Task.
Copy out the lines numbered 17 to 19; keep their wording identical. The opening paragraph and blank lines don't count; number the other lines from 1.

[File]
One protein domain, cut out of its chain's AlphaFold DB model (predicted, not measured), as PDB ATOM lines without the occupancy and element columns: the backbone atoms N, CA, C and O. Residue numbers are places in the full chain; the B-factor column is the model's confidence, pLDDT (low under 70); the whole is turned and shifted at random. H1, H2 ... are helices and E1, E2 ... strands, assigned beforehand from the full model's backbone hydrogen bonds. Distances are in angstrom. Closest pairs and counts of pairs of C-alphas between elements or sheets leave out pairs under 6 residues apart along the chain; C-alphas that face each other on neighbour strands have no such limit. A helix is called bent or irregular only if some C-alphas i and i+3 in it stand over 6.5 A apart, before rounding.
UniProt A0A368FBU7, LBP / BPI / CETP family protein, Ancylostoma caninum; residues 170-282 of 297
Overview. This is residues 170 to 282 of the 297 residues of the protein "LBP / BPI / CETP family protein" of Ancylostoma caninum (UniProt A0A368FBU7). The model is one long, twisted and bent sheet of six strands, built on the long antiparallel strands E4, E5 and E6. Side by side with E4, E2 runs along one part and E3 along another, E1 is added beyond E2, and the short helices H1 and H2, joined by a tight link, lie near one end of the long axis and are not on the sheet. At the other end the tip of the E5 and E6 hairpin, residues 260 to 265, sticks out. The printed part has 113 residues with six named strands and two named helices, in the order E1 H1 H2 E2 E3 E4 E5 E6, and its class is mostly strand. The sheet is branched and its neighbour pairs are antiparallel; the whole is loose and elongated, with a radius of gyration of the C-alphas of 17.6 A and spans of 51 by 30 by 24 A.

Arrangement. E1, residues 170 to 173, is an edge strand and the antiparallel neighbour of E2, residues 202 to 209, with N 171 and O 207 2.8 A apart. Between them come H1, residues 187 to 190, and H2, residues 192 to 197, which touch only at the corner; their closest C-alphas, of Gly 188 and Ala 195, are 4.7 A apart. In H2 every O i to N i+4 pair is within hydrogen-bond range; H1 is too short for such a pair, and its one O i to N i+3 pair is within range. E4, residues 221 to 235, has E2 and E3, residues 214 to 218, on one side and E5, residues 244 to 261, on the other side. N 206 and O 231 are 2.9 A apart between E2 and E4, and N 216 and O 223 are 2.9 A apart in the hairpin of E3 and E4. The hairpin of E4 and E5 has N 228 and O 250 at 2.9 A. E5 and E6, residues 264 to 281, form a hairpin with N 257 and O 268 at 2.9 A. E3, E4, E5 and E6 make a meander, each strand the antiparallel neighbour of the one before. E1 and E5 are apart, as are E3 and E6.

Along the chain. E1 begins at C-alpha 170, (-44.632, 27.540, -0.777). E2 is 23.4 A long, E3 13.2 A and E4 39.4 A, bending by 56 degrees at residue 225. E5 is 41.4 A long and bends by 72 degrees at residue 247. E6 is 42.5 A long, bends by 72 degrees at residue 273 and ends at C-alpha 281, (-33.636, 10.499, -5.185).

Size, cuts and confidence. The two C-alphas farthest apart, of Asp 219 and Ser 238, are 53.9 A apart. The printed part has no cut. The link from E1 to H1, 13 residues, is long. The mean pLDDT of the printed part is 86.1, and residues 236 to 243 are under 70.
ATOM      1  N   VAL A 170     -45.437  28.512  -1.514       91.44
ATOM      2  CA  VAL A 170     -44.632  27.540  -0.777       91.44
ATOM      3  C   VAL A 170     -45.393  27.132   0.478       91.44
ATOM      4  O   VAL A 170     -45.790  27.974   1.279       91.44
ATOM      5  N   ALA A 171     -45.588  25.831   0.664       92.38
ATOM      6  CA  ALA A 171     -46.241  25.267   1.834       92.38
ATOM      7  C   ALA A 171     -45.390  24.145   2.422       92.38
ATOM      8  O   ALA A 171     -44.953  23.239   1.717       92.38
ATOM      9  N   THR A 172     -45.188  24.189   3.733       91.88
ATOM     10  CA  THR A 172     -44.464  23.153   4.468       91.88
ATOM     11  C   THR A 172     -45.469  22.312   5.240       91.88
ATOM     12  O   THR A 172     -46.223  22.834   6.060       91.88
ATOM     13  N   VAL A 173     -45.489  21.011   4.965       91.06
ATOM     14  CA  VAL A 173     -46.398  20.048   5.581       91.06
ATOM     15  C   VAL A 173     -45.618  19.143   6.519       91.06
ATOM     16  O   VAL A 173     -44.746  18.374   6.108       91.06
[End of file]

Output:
ATOM     12  O   THR A 172     -46.223  22.834   6.060       91.88
ATOM     13  N   VAL A 173     -45.489  21.011   4.965       91.06
ATOM     14  CA  VAL A 173     -46.398  20.048   5.581       91.06